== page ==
[ yahrd ]
See synonyms for yard on Thesaurus.com
  1. a common unit of linear measure in English-speaking countries, equal to 3 feet or 36 inches, and equivalent to 0.9144 meter.

  2. Nautical. a long spar, supported more or less at its center, to which the head of a square sail, lateen sail, or lugsail is bent.

  1. Informal. a large quantity or extent.

  2. Slang. one hundred or, usually, one thousand dollars.

Idioms about yard

  1. the whole nine yards, Informal.

    • everything that is pertinent, appropriate, or available.

    • in all ways; in every respect; all the way: If you want to run for mayor, I'll be with you the whole nine yards.

Origin of yard

First recorded before 950; Middle English yerd(e), yard(e) “stick, pole, rod,” Old English gird, gierd, gerd “bough, staff, rod”; cognate with Dutch gard, German Gerte “rod, twig”

Words Nearby yard

Other definitions for yard (2 of 2)

[ yahrd ]

  1. the ground that immediately adjoins or surrounds a house, public building, or other structure.

  2. an enclosed area outdoors, often paved and surrounded by or adjacent to a building; court.

  1. ballpark: It’s been a long road trip for the Mariners, and they’ll be glad to get back to their own yard on Tuesday.

  2. an outdoor enclosure designed for the exercise of students, inmates, etc.: a prison yard.

  3. an outdoor space surrounded by a group of buildings, as on a college campus.

  4. a pen or other enclosure for livestock.

  5. an enclosure within which any work or business is carried on (often used in combination): navy yard; a brickyard.

  6. an outside area used for storage, assembly, or the like.

  7. Railroads. a system of parallel tracks, crossovers, switches, etc., where cars are switched and made up into trains and where cars, locomotives, and other rolling stock are kept when not in use or when awaiting repairs.

  8. a piece of ground set aside for cultivation; garden; field.

  9. the winter pasture or browsing ground of moose and deer.

  10. the Yard, British. Scotland Yard (def. 2).

verb (used with object)
  1. to put into, enclose, or store in a yard.

Origin of yard

First recorded before 900; Middle English yerd(e), yard(e), Old English geard “enclosure”; cognate with Dutch gaard “garden,” Old Norse garthr “yard,” Gothic gards “house,” Latin hortus “garden,” Greek chórtos “enclosure, court,” Old Irish gort “field,” Slavic (Polish) gród “castle, town”; akin to garden,garth

Dictionary.com Unabridged Based on the Random House Unabridged Dictionary, © Random House, Inc. 2023

How to use yard in a sentence

British Dictionary definitions for yard (1 of 3)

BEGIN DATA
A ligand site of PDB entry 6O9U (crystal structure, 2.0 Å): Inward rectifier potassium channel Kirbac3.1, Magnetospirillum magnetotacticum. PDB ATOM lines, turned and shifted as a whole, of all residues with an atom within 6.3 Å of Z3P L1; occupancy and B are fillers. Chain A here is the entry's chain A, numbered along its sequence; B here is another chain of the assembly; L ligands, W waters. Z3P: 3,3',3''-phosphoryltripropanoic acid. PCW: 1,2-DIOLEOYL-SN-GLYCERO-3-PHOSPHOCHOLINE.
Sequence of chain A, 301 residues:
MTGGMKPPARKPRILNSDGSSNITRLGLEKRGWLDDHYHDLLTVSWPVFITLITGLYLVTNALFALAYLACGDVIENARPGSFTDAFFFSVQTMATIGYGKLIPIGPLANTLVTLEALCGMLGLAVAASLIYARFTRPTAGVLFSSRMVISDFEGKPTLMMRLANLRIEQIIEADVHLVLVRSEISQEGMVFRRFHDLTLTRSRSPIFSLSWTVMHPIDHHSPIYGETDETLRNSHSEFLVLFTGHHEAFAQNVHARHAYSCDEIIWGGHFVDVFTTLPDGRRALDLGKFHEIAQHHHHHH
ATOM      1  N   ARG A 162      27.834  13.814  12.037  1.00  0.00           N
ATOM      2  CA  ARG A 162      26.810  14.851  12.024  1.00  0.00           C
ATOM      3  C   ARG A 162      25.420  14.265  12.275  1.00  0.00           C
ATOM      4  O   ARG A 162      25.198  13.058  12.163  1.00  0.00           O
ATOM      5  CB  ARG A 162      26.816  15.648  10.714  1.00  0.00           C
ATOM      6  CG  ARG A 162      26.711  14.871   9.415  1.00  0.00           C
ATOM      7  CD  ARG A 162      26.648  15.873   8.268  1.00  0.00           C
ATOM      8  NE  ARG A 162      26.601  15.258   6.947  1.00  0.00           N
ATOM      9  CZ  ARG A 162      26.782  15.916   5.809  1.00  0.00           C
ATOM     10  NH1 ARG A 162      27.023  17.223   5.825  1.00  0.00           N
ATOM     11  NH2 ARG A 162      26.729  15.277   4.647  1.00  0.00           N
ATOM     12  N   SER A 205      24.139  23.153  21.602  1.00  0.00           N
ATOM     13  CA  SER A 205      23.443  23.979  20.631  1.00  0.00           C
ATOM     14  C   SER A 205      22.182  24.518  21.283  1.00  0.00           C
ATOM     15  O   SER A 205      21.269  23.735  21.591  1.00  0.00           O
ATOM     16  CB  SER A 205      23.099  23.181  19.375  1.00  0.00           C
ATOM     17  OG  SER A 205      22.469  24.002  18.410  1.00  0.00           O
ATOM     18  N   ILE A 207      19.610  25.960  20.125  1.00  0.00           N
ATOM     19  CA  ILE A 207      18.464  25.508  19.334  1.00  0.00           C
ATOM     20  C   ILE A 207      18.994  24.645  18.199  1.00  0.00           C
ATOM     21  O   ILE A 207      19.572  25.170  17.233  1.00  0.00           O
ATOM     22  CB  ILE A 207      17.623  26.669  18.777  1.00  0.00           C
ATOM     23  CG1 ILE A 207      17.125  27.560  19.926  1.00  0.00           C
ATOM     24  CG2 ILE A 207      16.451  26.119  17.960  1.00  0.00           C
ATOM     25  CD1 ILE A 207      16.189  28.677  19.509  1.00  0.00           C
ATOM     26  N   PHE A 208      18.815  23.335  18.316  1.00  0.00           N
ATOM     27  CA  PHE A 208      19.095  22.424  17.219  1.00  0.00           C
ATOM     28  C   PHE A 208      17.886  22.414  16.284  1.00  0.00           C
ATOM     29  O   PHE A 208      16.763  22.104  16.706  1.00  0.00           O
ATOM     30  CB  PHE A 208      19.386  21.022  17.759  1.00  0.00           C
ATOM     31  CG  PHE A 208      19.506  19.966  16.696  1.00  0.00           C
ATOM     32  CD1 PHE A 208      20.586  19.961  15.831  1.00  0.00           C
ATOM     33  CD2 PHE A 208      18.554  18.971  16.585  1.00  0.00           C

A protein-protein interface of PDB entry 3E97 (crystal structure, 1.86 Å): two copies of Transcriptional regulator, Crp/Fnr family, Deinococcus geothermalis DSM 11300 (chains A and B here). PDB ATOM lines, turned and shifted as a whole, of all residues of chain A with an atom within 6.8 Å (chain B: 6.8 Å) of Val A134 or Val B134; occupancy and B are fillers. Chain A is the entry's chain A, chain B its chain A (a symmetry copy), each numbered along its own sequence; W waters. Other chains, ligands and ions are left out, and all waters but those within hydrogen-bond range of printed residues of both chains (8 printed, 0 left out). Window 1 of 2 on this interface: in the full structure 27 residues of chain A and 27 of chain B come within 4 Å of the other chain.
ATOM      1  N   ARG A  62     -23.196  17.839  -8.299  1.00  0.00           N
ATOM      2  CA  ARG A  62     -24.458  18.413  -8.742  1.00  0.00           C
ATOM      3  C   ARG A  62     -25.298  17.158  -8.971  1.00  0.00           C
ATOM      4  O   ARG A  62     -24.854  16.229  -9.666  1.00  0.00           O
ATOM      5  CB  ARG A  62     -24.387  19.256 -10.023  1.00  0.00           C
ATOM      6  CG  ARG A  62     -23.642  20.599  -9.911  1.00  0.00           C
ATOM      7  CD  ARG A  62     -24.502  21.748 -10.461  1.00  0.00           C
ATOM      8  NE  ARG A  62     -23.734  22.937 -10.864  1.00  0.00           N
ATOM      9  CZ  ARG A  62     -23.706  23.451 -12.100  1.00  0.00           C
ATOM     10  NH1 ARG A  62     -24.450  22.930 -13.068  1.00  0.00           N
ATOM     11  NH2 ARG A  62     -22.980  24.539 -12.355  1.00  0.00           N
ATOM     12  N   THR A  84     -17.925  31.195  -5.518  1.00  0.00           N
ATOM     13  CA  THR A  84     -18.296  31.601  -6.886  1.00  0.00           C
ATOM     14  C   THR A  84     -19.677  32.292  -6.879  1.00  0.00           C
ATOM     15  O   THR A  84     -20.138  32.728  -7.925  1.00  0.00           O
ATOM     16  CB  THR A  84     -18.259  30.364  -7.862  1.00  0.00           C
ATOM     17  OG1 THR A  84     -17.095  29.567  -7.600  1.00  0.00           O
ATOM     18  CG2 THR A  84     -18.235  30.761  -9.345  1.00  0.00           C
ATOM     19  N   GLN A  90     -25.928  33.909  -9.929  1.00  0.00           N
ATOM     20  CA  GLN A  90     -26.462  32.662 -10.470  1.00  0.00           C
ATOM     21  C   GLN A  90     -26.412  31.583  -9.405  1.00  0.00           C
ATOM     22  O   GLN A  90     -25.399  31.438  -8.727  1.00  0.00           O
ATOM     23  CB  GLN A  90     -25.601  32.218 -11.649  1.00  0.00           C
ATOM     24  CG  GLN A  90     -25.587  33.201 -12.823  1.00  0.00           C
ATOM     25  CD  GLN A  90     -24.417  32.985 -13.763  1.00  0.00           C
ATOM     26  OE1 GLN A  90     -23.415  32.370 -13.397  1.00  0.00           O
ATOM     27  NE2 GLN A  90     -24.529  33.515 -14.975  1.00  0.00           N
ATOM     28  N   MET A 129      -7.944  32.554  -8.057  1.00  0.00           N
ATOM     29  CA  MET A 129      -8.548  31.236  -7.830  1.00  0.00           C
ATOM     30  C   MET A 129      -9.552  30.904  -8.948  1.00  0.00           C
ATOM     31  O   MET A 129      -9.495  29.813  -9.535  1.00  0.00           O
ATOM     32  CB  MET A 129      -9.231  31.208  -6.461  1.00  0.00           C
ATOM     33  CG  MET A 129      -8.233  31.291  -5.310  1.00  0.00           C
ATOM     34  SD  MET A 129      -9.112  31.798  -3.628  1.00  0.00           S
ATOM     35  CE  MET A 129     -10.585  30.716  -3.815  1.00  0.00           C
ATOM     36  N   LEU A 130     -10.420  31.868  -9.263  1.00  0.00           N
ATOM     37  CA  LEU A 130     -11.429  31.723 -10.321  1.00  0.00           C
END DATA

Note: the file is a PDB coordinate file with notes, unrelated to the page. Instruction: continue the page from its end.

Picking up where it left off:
/ (jɑːd) /

  1. a unit of length equal to 3 feet and defined in 1963 as exactly 0.9144 metre: Abbreviation: yd

  2. a cylindrical wooden or hollow metal spar, tapered at the ends, slung from a mast of a square-rigged or lateen-rigged vessel and used for suspending a sail

  1. put in the hard yards Australian informal to make a great effort to achieve an end

  2. the whole nine yards informal everything that is required; the whole thing

Origin of yard

Old English gierd rod, twig; related to Old Frisian jerde, Old Saxon gerdia, Old High German gertia, Old Norse gaddr

British Dictionary definitions for yard (2 of 3)


/ (jɑːd) /

  1. a piece of enclosed ground, usually either paved or laid with concrete and often adjoining or surrounded by a building or buildings

    • an enclosed or open area used for some commercial activity, for storage, etc: a railway yard

    • (in combination): a brickyard; a shipyard

  1. a US and Canadian word for garden (def. 1)

  2. an area having a network of railway tracks and sidings, used for storing rolling stock, making up trains, etc

  3. US and Canadian the winter pasture of deer, moose, and similar animals

  4. Australian and NZ an enclosed area used to draw off part of a herd, etc

  5. NZ short for saleyard, stockyard

  1. to draft (animals), esp to a saleyard

Origin of yard

Old English geard; related to Old Saxon gard, Old High German gart, Old Norse garthr yard, Gothic gards house, Old Slavonic gradu town, castle, Albanian garth hedge

British Dictionary definitions for Yard (3 of 3)


/ (jɑːd) /

  1. the Yard British informal short for Scotland Yard

Collins English Dictionary - Complete & Unabridged 2012 Digital Edition © William Collins Sons & Co. Ltd. 1979, 1986 © HarperCollins Publishers 1998, 2000, 2003, 2005, 2006, 2007, 2009, 2012

Scientific definitions for yard


[ yärd ]

  1. A unit of length in the US Customary System equal to 3 feet or 36 inches (0.91 meter). See Table at measurement.

The American Heritage® Science Dictionary Copyright © 2011. Published by Houghton Mifflin Harcourt Publishing Company. All rights reserved.

Other Idioms and Phrases with yard


see all wool and a yard wide; in one's own back yard; whole nine yards.

The American Heritage® Idioms Dictionary Copyright © 2002, 2001, 1995 by Houghton Mifflin Harcourt Publishing Company. Published by Houghton Mifflin Harcourt Publishing Company.